HuMaine Relocation

An interesting piece on humane relocation was posted on the Bangor Daily News website last night. Apparently, Hancock County’s SPCA shelter is importing puppies from Guam to be adopted at $500 a head.

This, in and of itself isn’t that newsworthy; the importation of puppies from out of state into northeastern shelters has been going on for years. In fact, it’s something we’ve documented for more than a decade, and an issue we have actively worked on (and are working on) at the policy level. But the language used here to describe this operation is definitely worthy of note (emphasis NAIA):

The four puppies arrived by commercial airplane late Monday, the first of 12 bound from Guam to Maine this week as part of a program that is literally pushing the boundaries of what is already a thriving “dog rescue” industry in this state.


Every year, hundreds of dogs are “rescued” from overcrowded shelters in other states and brought to Maine for adoption. More than 50 organizations are licensed by the Maine Department of Agriculture to import dogs, the vast majority of which come from southern states with less aggressive spay/neutering programs and where unadopted pets face euthanasia.

But Guam? After all, the only county in the continental U.S. that juts farther east into the Atlantic than Hancock is its neighbor, Washington County. And some dogs in Maine shelters will ultimately be euthanized because they could not find homes.

Well bless you, Kevin Miller! The scare quotes used when describing this sort of “rescue” and calling it an industry certainly represent a welcome change in tone.

For its part, the shelter seems keenly aware of how the importation may be perceived, and has gone to great lengths to bring up how carefully they are following vaccination and quarantine procedures. They have also attempted to address the issue of enabling* — but the “part of the adoption proceeds go toward spaying and neutering in Guam” falls apart once you contemplate the volume necessary to make any meaningful improvements for animals. It’s great marketing, to be sure, but does it do enough to justify this irresponsible practice? Not unless they begin importing puppies by the score — which, of course, may be their ultimate goal.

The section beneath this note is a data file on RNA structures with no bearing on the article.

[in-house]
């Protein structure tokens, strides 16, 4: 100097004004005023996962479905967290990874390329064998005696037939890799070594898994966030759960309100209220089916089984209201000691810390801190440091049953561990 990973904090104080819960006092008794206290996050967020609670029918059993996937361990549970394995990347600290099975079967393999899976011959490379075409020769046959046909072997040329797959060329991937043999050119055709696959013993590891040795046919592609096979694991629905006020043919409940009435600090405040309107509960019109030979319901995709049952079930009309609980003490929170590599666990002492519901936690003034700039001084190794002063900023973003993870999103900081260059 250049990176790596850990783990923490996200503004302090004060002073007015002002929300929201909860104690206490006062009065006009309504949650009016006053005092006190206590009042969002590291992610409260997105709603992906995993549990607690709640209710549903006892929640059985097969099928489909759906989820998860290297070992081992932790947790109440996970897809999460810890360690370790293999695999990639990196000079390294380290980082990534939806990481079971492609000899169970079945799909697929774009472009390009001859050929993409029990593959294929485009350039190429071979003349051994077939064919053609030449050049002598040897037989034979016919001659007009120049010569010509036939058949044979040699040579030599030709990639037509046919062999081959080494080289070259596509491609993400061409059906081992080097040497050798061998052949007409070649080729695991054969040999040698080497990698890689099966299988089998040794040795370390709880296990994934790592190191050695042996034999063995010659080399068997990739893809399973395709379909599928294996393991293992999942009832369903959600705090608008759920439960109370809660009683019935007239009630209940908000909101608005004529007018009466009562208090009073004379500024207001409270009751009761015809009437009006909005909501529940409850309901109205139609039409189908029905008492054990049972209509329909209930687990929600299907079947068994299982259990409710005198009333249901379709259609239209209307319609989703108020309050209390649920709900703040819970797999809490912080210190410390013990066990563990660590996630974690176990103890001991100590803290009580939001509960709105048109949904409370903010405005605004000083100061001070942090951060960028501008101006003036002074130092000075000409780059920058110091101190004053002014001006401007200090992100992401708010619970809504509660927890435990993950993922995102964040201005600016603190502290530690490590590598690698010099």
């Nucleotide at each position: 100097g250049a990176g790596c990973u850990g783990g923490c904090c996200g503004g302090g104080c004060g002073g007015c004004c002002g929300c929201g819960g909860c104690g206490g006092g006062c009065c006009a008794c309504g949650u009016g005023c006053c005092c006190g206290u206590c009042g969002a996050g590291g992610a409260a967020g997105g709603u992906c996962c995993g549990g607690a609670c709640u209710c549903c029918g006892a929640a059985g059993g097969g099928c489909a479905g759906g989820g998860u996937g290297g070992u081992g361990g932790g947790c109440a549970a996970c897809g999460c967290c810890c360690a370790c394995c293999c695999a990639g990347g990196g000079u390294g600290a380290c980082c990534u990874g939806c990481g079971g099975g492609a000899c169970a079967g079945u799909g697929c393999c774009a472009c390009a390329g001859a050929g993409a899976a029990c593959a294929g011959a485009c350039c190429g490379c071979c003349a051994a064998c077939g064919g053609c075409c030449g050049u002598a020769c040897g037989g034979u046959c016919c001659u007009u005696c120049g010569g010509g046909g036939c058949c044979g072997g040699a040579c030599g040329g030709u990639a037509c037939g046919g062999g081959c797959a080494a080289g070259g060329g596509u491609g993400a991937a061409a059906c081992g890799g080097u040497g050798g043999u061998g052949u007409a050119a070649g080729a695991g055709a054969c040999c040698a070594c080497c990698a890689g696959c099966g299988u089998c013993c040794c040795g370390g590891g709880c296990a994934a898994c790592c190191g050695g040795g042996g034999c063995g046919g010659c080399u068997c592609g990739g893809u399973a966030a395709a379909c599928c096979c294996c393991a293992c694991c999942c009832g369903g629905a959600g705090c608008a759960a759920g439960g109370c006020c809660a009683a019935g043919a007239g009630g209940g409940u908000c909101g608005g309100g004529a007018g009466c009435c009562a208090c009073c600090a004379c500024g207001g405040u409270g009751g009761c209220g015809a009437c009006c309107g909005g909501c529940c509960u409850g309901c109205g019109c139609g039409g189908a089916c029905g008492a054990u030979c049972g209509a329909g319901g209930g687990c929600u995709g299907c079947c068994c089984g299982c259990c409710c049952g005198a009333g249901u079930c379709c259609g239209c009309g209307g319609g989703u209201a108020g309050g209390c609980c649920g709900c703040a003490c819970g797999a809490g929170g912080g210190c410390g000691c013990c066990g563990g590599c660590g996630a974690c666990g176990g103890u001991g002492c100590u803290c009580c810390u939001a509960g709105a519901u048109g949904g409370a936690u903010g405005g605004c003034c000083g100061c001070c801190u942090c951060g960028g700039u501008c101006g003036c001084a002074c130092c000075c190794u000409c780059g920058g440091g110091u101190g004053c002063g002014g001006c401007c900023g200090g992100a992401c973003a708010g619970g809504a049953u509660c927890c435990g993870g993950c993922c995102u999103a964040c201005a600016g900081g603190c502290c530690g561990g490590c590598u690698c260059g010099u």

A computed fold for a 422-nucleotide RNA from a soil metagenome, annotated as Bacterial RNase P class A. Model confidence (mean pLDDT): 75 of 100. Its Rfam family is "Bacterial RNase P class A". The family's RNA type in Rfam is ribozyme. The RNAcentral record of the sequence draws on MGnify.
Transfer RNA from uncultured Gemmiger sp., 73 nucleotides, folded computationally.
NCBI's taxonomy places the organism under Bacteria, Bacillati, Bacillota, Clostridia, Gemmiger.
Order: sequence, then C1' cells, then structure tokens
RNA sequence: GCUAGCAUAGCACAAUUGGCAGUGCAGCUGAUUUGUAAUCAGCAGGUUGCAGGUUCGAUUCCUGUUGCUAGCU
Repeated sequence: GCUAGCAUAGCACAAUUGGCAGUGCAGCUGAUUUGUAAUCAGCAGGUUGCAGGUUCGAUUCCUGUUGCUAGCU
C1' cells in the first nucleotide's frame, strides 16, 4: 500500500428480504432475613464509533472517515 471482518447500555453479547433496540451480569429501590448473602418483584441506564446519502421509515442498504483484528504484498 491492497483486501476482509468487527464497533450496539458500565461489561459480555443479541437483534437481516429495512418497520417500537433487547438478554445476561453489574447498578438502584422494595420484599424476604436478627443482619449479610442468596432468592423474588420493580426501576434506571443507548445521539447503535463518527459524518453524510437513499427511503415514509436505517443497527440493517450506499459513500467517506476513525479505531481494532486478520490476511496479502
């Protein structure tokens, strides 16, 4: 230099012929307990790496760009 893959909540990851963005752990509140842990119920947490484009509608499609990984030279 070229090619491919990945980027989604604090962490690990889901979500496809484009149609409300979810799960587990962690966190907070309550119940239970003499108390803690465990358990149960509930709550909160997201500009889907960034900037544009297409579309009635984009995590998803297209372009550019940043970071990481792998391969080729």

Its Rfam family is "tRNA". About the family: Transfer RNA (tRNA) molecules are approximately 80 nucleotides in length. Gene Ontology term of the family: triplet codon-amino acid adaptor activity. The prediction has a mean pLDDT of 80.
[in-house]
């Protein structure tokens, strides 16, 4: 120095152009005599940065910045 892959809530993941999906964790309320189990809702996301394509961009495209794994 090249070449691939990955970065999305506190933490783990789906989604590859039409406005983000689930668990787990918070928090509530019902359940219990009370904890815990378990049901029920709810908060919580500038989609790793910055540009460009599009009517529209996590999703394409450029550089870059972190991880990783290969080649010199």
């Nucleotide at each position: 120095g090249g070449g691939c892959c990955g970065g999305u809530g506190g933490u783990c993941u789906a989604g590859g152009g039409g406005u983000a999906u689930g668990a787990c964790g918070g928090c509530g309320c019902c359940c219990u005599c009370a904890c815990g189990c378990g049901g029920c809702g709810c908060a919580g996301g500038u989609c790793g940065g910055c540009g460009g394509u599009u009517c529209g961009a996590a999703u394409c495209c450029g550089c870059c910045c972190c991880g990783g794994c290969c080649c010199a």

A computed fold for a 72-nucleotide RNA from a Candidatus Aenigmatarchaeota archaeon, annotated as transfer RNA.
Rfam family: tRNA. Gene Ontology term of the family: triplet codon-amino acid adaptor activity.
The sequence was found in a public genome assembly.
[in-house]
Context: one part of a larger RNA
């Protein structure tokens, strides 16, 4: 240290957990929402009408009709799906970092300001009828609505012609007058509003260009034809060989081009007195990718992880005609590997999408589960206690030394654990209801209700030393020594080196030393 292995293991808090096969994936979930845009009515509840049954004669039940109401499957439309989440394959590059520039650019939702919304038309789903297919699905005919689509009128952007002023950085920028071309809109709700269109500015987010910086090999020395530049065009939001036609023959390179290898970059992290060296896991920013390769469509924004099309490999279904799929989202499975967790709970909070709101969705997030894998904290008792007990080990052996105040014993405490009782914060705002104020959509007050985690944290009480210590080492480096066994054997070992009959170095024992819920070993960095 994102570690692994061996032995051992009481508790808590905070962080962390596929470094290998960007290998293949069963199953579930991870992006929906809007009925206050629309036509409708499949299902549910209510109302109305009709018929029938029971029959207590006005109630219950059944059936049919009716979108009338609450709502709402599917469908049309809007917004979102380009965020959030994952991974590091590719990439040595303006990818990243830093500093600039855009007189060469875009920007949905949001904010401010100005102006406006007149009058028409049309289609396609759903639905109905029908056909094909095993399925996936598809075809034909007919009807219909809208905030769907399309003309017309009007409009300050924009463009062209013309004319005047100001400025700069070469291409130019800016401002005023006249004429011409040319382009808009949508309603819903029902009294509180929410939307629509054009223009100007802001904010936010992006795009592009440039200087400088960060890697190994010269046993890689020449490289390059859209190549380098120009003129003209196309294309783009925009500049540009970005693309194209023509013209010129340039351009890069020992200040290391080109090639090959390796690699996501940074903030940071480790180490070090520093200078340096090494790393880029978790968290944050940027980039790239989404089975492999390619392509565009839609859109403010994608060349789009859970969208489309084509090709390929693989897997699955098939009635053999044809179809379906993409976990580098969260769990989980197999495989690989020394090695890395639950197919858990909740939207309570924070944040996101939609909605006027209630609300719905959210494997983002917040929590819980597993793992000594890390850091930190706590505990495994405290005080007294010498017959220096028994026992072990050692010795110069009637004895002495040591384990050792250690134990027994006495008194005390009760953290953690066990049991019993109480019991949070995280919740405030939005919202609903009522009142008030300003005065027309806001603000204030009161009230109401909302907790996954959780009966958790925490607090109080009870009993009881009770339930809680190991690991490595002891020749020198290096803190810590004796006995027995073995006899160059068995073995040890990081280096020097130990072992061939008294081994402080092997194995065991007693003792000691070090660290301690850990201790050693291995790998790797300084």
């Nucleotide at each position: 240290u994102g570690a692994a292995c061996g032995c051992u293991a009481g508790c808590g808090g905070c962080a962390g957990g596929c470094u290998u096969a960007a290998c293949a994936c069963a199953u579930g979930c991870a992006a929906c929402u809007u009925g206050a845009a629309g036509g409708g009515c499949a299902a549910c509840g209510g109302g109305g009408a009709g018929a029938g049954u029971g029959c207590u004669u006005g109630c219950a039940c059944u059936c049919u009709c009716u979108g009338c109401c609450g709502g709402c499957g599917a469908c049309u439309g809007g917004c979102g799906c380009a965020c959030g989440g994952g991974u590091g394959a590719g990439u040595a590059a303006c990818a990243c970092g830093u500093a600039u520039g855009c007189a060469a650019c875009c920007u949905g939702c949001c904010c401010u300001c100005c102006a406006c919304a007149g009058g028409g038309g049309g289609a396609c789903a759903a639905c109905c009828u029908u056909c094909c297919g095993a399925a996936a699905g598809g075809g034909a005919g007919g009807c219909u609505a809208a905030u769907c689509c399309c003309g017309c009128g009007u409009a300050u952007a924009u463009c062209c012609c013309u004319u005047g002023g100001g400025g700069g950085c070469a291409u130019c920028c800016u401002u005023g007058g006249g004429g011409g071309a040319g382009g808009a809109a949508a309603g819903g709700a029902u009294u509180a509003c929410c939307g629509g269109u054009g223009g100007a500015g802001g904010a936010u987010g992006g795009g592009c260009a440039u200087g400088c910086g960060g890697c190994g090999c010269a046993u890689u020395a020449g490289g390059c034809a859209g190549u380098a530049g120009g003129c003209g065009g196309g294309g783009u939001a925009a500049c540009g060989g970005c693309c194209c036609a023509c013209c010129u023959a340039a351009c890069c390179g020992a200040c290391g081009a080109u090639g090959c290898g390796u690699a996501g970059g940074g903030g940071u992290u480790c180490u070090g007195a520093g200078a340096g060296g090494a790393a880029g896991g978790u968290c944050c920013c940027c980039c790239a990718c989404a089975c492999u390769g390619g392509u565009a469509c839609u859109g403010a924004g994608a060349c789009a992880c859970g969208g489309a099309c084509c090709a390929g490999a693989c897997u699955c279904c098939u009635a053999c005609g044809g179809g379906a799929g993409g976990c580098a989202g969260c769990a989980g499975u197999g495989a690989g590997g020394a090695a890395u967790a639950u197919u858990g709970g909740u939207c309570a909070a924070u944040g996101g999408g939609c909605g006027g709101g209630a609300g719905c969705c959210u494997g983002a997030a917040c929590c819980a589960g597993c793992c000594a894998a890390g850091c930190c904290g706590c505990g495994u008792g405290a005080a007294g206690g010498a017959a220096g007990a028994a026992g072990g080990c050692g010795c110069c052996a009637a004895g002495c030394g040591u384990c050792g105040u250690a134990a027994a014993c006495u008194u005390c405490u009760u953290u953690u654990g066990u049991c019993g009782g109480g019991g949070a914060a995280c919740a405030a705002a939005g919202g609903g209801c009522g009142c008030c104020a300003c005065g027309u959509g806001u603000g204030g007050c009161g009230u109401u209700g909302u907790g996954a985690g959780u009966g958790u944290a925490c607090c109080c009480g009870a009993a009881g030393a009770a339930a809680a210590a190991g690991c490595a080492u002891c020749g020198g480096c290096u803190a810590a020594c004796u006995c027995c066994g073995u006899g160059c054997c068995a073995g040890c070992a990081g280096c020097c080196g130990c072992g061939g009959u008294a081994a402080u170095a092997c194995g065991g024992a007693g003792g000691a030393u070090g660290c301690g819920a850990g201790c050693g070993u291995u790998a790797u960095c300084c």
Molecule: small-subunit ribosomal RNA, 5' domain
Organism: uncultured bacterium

* Enabling: the argument that importation does nothing to solve the population and policy issues plaguing the dog’s place of origin, that it is simply trades the life of one dog for another while enabling business as usual to continue.
  • Nancy Daniels

    First, thank you for this informative article. I’m a resident of Maine, active lover of dogs, & President of the Maine Federation of Dog Clubs-DBA NAIA Trust. I have a long-time concern regarding the importation of dogs to Maine from out of state & out of country. I believe it to be a hugh public health concern , a danger to our wildlife, & a  health concern to our domesticated animals as well.  as I also feel that this is becoming a business for the importing shelters.I strongly feel that everyone has the right to get a dog from whomever they choose, but they need to get the needed information to make an educated decision.As usual, NAIA continues to inform, promote debate, & provide needed answers.

    • Rodney Sparkowich

      4 people got theinformation and answers they needed and adopted puppies from this group of Guam puppies today. Get this, two of these new adoptive families are retired military! Maybe NAIA should start to slam the military??

      • Of course the puppies found homes. Who can resist a puppy?

        And why on Earth would we slam people who adopt animals? Opposition to irresponsible dog importation does not equal some sort of blanket opposition to rescue and adoption.

        We encourage lively discussion, and you are welcome to disagree with our position, but please use a logical argument next time — or at least try to make sense. Thank you.

        • Rodney Sparkowich

           @ Nancy, I likewise am a Maine resident and a lifelong dog enthusiast. I have trained and titled dogs in competitions from AKC Obedience to USPCA Police Narcotics. You say “I believe it to be a hugh public health concern , a danger to our wildlife, & a health concern to our domesticated animals as well.” I ask you to please provide some specificity to substantiate your beliefs. I am prepared to be pursuaded.  Thank You.